Poisonous fish in the Adriatic

Poisonous fish in the Adriatic, in the Adriatic Sea some fish species have poisonous glands capable of producing certain amounts of poison. Some types of fish such as eels, moray eels and eels, as well as groupers, contain ichthylotoxins in their blood.

The poisons in the blood of these fish are thermolabile and are broken down by cooking, not posing a danger to human health. However, caution should be exercised with new gastronomic specialties to avoid serving these fish raw. If you suspect that you or someone close to you has consumed raw fish of these species, it is best to thoroughly empty your stomach and immediately go to the nearest health facility where the staff can provide timely help in case of a stronger effect of the poison on the health of the affected person or call an emergency medical service.

In the second group of poisonous fish, there are species that have poison in the external parts of the body, most often in different spines. These species include all types of groupers and stingrays, which have poisonous spines on their dorsal, pectoral and anal fins. Although these species also have strong spines on their gill covers that can cause serious injury, fortunately these spines are not poisonous. These species are often hunted by professional fishermen and sport fishermen, who are frequent targets. After the injection, there is a strong pulsating pain that radiates from the injection site. The pain can last from tens of minutes to several hours. If the wound does not become infected, there are no additional consequences from the sting. As for first aid for these stings, it is good to know that these poisons are also thermolabile. It is advisable to slightly cut the sting site and try to draw blood (this reduces the possibility of the poison spreading throughout the body, but be careful that the blood does not come into contact with open wounds in the oral cavity). Soak the affected part in as hot water as possible and keep it there for 30 minutes to an hour.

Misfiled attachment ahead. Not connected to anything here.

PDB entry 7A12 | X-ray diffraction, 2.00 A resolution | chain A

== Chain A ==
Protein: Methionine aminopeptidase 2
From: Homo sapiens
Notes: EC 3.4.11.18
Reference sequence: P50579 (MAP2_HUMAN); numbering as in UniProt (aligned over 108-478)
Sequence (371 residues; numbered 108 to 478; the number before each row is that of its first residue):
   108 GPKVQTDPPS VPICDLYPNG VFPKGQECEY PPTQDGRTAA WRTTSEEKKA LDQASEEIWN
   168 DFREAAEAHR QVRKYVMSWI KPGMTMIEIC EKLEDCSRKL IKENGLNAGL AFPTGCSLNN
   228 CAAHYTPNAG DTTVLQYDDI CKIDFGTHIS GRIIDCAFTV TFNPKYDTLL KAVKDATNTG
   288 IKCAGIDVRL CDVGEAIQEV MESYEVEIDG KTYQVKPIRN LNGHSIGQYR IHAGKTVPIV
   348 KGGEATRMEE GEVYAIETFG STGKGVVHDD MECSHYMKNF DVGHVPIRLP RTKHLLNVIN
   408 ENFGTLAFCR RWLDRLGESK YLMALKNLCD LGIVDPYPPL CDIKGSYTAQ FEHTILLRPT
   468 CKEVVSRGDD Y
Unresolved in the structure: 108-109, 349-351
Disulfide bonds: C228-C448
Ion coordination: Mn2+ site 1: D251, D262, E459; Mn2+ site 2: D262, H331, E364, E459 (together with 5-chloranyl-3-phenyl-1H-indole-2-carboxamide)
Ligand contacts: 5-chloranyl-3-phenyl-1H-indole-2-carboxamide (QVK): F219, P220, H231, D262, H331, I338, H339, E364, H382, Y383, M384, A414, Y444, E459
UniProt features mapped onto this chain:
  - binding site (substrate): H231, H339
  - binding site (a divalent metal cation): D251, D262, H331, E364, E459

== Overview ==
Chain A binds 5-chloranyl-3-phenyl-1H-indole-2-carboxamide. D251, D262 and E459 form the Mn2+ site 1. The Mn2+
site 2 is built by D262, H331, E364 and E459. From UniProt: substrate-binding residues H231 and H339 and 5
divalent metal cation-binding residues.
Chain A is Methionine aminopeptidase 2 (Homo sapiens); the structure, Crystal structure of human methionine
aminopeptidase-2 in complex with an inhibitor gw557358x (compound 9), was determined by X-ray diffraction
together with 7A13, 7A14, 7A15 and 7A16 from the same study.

Unlike groupers, the spines on the gill covers of sea scorpions are poisonous, and each sting is a significant problem. Of the four species of sea scorpions present in our sea, the most dangerous is the smallest: the large sea scorpion. The venom of this species can be so strong that it causes serious health problems in those stung, which in extreme cases can even lead to death. The treatment in case of a sting is the same as for a grouper sting.

It should be noted here that dead specimens should be handled with care, as the poison remains in the spines for some time after the death of the fish. Therefore, even with these specimens, you should be extremely careful.

According to some reports, the spines of the large sea scorpion (large dragonfish), located on both sides above the pectoral fins, are also poisonous, so these species should also be handled with care.


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